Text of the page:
Medieval Jousting Knights the Gladiators of the Chivalric Period

Nothing draws the crowds at a Renaissance festival quite like the medieval jousting knights tournaments.

Using wooden lances and fair play these wannabe knights trot into fans hearts as they race at each other on grand mounts decked out for the occasion. At the root of this colorful and fascinating display, however, is a much darker sport where actual medieval knights jousting literally risked life and limb for favor, fame and fortune.

The tradition of medieval jousting knights is believed to have begun in France and moved to Germany and the rest of Europe from there in the 10th to 12th centuries. Tournaments involving medieval knights jousting began as military exercises between different noble factions – much like the mock tournaments of today. These were serious events, however, where prowess was meant to be displayed and the loser’s honor was at stake.

These tournaments generally started pretty peacefully, but were known to degrade into blood baths – similar to the gladiator matches of ancient Rome. As it is depicted in the movie “A Knight’s Tale” these tournaments of medieval jousting knights were seen as social spring boards for the winning participants. For a rider to become a renowned medieval jousting knight meant fame, glory, money and a higher station in life. Winners were favored by their lords as they added glory to his name as well.

The practice of using medieval knights jousting in tournaments that involved actual weapons of war was popular until the death of several nobles and also King Henry II of France in the mid 1500s. Then the battles, which were meant to display military mastery, became more peaceful with the inclusion of ring competitions rather than man to man battles.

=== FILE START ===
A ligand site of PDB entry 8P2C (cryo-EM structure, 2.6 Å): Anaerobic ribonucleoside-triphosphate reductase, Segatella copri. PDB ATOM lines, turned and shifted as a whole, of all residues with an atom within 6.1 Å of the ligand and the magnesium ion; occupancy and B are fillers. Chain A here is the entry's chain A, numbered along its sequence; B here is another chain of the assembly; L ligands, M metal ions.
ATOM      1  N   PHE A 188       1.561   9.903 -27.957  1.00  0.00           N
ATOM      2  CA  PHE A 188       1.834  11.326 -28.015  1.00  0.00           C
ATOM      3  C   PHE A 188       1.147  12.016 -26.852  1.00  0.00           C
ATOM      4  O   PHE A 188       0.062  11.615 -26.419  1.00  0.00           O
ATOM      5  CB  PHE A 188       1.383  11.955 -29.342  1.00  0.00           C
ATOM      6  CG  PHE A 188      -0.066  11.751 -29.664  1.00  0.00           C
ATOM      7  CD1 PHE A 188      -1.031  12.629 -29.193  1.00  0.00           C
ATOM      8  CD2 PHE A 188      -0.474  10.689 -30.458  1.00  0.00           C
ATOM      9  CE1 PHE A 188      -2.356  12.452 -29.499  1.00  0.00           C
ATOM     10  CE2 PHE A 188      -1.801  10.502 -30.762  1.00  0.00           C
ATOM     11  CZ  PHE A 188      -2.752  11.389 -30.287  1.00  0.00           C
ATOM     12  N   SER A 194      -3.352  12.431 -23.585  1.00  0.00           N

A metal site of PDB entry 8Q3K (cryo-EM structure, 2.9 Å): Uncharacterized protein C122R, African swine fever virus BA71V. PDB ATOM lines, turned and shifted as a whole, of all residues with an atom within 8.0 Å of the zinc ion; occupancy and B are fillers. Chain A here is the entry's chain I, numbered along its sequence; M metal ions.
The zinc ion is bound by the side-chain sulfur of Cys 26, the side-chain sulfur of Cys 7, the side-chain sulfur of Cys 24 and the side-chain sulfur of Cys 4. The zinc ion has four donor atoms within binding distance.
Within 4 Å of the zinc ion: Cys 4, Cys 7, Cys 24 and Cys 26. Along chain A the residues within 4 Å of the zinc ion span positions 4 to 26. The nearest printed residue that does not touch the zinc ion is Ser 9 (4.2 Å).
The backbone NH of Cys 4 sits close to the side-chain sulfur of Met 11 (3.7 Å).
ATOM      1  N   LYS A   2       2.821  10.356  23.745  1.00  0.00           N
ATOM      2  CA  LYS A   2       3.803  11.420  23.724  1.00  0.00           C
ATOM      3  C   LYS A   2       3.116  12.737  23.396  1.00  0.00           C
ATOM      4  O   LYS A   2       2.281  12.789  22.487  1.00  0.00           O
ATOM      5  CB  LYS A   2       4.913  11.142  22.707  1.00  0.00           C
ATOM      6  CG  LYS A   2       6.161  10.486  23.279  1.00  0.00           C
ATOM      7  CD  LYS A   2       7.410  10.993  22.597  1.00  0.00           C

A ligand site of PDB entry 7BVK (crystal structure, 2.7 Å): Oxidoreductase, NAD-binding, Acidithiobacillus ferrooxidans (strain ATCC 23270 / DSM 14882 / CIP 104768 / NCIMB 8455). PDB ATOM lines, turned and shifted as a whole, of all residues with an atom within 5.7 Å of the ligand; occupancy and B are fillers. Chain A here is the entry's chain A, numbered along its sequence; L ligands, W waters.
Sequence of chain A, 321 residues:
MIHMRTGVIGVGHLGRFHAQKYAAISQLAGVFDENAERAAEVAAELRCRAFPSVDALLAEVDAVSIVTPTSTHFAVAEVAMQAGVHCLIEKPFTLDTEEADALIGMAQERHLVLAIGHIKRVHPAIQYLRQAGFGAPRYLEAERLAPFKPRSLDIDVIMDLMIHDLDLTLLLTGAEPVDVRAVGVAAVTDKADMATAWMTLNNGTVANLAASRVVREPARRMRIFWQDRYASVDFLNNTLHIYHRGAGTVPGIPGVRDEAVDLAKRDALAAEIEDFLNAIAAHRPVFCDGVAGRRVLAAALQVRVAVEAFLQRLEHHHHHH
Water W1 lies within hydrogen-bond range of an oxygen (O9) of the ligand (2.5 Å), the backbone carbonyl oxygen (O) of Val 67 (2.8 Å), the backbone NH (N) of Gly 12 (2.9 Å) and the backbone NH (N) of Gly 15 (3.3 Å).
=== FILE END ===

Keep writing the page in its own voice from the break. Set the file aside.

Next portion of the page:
Although the blood sport involved for medieval jousting began to disappear from the scene, the practice of holding tournaments did not. There are well documented reports of tournaments involving knights jousting well into the next few centuries and even the introduction of the sport to the American colonies by Lord Baltimore.

The allure of medieval jousting knights continues today at festivals and other re-enactment events. Crowds that gather to watch re-enactors portray what medieval knights at jousting tournaments must have looked like are impressive as are the displays themselves. In modern times, those playing the roles of medieval knights jousting still ride horses, wear armor and prance to a pageantry that’s truly noble. They, however, use blunted, wooden lances, rather than the sharp, metallic and deadly piercing instruments of days gone by. These mock battles are carefully choreographed to avoid injury of the medieval jousting knights involved, too, something that wouldn’t have happened hundreds of years ago.

For those interested in getting a taste of what medieval jousting knights in tournament must have looked like, a trip to a festival or even a medieval-themed dinner theater will give a good indication of the elaborate dance the knights of yesterday must have played as they rode toward each other risking life for fame.